Native American Bar Association of Arizona

California Indian Law Association

Colorado Indian Bar Association

Minnesota American Indian Bar Association

Native Hawaiian Bar Association

Northwest Indian Bar Association

Oklahoma Indian Bar Association

South Dakota Indian Country Bar

Native American Bar Association of Washington, DC

Indian Law Sections
(Some state bar associations have Indian law "sections." )

 

Indian Law Section of the Arizona State Bar

Indian Law Section of the Idaho State Bar

American Indian Law Section of the Michigan State Bar

Indian Law Section of the State Bar of Montana

Indian Law Section of the New Mexico State Bar

Indian Law Section of the Oregon State Bar

American Indian Law Section of the Texas Bar

Indian Law Section of the Washington State Bar Association

Indian Law Section of Wisconsin State Bar

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Lawyers and Law Firms

More about lawyers and law firms.

California:
California Indian Legal Services

Colorado:
Guide to Colorado Legal Resources for Native Americans (Indian Law Clinic, University of Colorado School of Law)

Washington:
Tribal Referral List (January 2006, 2nd Edition, Northwest Indian Bar Association and Washington State Bar Association, Indian Law Section)


American Bar Association, Consumers' Guide to Legal Help

FindLaw Lawyer Directory -- Scoll to the bottom of the web page and click on "Native Peoples Law" under the "CIVIL & HUMAN RIGHTS" topic. This link will take you to a page that will allow you to pick a state. After you have picked a state, there will be links which allow you to browse "Native Peoples Law" lawyers by location. If a native peoples law firm or lawyer is listed, a link will be provided to the attorney or law firm profile, with contact information and a full description of their practice areas.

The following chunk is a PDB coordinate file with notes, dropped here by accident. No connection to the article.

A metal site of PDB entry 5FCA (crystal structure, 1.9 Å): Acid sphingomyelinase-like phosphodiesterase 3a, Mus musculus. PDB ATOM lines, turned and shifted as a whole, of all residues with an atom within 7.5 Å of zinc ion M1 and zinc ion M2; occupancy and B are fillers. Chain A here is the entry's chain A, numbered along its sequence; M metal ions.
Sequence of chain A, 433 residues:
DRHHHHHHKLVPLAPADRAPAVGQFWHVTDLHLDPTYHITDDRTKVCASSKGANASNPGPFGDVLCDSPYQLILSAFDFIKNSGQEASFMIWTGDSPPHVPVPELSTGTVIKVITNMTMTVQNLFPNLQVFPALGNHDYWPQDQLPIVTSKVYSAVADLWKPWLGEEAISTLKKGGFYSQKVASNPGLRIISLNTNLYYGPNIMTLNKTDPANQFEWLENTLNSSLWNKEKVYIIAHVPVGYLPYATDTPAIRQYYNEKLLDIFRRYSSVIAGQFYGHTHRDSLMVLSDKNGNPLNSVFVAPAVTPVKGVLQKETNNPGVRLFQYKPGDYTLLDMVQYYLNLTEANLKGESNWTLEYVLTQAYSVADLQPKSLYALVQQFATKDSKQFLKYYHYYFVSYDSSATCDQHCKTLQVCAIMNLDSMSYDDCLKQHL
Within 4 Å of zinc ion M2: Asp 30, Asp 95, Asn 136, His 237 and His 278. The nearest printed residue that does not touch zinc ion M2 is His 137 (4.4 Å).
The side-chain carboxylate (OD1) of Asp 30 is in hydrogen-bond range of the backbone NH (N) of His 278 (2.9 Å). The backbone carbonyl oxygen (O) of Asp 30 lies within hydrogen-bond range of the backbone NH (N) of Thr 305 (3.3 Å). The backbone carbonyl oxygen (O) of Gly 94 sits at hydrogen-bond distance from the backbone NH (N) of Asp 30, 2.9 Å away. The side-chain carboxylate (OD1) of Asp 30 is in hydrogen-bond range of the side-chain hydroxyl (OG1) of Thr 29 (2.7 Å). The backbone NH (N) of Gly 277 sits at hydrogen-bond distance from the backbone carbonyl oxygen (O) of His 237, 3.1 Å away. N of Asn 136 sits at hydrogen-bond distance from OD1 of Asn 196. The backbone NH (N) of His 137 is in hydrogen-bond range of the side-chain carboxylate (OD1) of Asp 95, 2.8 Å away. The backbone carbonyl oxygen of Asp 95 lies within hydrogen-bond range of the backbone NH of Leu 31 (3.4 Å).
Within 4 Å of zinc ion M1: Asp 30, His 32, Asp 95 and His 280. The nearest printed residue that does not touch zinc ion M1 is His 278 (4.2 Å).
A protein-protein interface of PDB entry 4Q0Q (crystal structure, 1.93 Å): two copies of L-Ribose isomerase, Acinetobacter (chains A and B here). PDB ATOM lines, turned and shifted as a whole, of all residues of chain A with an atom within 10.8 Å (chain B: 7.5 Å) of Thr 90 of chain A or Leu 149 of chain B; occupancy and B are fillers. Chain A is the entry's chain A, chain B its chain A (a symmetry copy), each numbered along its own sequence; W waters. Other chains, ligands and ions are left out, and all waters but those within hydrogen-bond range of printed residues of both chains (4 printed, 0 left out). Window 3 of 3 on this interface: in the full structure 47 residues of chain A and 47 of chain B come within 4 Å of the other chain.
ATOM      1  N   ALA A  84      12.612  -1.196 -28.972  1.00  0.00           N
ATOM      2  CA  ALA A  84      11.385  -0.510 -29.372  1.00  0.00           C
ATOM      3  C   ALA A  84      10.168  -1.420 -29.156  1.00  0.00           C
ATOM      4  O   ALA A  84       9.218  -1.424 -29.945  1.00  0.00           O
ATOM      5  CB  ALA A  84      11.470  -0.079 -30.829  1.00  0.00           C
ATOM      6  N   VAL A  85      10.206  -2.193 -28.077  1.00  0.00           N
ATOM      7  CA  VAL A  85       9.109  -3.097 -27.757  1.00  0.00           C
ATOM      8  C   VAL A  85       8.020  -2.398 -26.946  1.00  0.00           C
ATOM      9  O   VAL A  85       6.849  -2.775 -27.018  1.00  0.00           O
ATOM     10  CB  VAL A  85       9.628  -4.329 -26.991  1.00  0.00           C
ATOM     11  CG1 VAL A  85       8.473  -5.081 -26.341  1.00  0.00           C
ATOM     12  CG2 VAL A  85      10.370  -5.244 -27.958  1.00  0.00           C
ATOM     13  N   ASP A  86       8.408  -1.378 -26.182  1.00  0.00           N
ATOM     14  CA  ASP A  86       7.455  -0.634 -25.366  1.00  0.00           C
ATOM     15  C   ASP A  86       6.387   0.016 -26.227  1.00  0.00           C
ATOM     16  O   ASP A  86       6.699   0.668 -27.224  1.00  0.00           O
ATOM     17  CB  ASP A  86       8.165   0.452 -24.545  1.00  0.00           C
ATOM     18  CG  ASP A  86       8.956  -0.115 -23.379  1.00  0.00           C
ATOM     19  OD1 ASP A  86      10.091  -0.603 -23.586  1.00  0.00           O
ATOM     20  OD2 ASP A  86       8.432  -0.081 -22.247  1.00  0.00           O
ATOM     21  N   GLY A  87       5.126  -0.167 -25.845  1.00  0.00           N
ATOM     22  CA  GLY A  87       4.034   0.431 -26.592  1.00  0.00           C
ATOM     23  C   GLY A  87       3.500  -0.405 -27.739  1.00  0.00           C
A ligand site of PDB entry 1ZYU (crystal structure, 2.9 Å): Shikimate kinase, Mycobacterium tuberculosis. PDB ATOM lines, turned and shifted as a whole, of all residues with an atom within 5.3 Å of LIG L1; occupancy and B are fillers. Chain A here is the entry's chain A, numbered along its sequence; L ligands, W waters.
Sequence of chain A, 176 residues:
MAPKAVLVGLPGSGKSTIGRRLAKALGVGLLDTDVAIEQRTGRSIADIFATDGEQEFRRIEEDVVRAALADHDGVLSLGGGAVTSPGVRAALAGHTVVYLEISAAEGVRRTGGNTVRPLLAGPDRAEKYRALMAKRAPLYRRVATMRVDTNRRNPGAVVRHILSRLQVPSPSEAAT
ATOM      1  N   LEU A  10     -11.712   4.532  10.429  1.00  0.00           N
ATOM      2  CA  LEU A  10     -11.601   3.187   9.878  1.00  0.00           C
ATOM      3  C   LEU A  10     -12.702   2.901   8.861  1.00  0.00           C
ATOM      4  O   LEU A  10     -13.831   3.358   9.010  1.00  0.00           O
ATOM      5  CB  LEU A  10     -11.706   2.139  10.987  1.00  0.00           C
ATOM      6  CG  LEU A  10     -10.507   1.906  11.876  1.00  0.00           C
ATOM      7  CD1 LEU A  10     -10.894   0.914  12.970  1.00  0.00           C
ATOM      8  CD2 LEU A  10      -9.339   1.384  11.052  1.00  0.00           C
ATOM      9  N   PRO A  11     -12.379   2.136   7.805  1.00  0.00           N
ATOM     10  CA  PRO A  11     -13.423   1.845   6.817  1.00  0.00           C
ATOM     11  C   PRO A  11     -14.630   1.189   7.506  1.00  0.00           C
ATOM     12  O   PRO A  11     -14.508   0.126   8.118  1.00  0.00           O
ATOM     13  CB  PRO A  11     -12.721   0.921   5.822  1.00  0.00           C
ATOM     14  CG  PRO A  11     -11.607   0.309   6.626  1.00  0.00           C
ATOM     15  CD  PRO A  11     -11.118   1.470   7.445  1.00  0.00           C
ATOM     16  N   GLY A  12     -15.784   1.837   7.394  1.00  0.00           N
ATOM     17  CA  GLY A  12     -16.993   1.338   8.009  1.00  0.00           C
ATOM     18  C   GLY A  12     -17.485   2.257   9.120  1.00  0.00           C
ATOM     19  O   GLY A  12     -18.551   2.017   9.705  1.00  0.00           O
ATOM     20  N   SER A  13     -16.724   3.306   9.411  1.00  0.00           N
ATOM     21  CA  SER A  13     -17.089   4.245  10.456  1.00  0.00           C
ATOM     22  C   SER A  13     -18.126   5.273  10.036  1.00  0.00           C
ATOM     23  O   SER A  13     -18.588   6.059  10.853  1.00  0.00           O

Native American Attorney Profiles - Native American Lawyers - Cornell LII (Legal Information Institute) Lawyer Directory

Martindale.com, Lawyer Locator -- Under "areas of practice " choose "Indians and Native Populations"

State Affiliates of the American Civil Liberties Union

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Legal Aid and Pro Bono Services

      What are "legal aid" and "pro bono"?

Findlaw.com -- State Legal Aid Resources

Indian Law Resource Center

Natiional Indian Justice Center

Legal Services Corporation -- Get Legal Assistance

National Association of Indian Legal Services (Wisconsin Judicare, Inc. Indian Law Office)

Pine Tree Legal Assistance -- Links to Other Legal Services Organizations

The book The Directory of Legal Aid and Defender Offices in the United States and Territories (order online from the National Legal Aid and Defender Association website) provides lists of "civil legal service offices," "defender offices," and "legal support services." Contact the library for assistance accessing this material or ask your local libraries if a copy of this book is available.

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Indian Law Clinics

What are "clinics"?